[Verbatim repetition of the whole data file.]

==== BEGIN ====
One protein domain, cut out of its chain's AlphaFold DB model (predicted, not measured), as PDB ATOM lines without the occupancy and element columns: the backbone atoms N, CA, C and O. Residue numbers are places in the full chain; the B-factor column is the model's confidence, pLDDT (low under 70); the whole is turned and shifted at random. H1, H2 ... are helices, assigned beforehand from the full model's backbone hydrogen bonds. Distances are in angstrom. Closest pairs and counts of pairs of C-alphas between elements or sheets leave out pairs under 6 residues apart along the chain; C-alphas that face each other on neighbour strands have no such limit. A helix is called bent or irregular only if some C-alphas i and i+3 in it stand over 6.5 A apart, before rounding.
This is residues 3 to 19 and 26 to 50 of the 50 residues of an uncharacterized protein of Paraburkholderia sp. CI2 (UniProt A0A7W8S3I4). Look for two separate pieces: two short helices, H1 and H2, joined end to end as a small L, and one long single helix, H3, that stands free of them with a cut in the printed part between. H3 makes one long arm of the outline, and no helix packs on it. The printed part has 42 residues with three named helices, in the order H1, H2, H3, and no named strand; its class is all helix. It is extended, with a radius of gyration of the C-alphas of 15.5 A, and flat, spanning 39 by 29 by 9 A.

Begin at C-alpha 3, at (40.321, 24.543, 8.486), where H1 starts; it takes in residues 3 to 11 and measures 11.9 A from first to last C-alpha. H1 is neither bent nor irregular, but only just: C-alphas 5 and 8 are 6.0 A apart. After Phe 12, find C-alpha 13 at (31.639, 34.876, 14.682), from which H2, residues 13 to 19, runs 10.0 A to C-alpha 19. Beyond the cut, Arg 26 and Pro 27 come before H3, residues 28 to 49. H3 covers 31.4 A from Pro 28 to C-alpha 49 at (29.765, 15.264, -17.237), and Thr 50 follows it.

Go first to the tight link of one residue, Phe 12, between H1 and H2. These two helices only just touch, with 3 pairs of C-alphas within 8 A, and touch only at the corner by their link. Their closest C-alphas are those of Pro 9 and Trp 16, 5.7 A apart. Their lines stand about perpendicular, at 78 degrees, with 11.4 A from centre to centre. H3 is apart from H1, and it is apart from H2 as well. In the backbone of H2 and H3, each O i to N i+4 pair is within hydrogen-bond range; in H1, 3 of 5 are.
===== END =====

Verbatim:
One protein domain, cut out of its chain's AlphaFold DB model (predicted, not measured), as PDB ATOM lines without the occupancy and element columns: the backbone atoms N, CA, C and O. Residue numbers are places in the full chain; the B-factor column is the model's confidence, pLDDT (low under 70); the whole is turned and shifted at random. H1, H2 ... are helices, assigned beforehand from the full model's backbone hydrogen bonds. Distances are in angstrom. Closest pairs and counts of pairs of C-alphas between elements or sheets leave out pairs under 6 residues apart along the chain; C-alphas that face each other on neighbour strands have no such limit. A helix is called bent or irregular only if some C-alphas i and i+3 in it stand over 6.5 A apart, before rounding.
This is residues 3 to 19 and 26 to 50 of the 50 residues of an uncharacterized protein of Paraburkholderia sp. CI2 (UniProt A0A7W8S3I4). Look for two separate pieces: two short helices, H1 and H2, joined end to end as a small L, and one long single helix, H3, that stands free of them with a cut in the printed part between. H3 makes one long arm of the outline, and no helix packs on it. The printed part has 42 residues with three named helices, in the order H1, H2, H3, and no named strand; its class is all helix. It is extended, with a radius of gyration of the C-alphas of 15.5 A, and flat, spanning 39 by 29 by 9 A.

Begin at C-alpha 3, at (40.321, 24.543, 8.486), where H1 starts; it takes in residues 3 to 11 and measures 11.9 A from first to last C-alpha. H1 is neither bent nor irregular, but only just: C-alphas 5 and 8 are 6.0 A apart. After Phe 12, find C-alpha 13 at (31.639, 34.876, 14.682), from which H2, residues 13 to 19, runs 10.0 A to C-alpha 19. Beyond the cut, Arg 26 and Pro 27 come before H3, residues 28 to 49. H3 covers 31.4 A from Pro 28 to C-alpha 49 at (29.765, 15.264, -17.237), and Thr 50 follows it.

Go first to the tight link of one residue, Phe 12, between H1 and H2. These two helices only just touch, with 3 pairs of C-alphas within 8 A, and touch only at the corner by their link. Their closest C-alphas are those of Pro 9 and Trp 16, 5.7 A apart. Their lines stand about perpendicular, at 78 degrees, with 11.4 A from centre to centre. H3 is apart from H1, and it is apart from H2 as well. In the backbone of H2 and H3, each O i to N i+4 pair is within hydrogen-bond range; in H1, 3 of 5 are.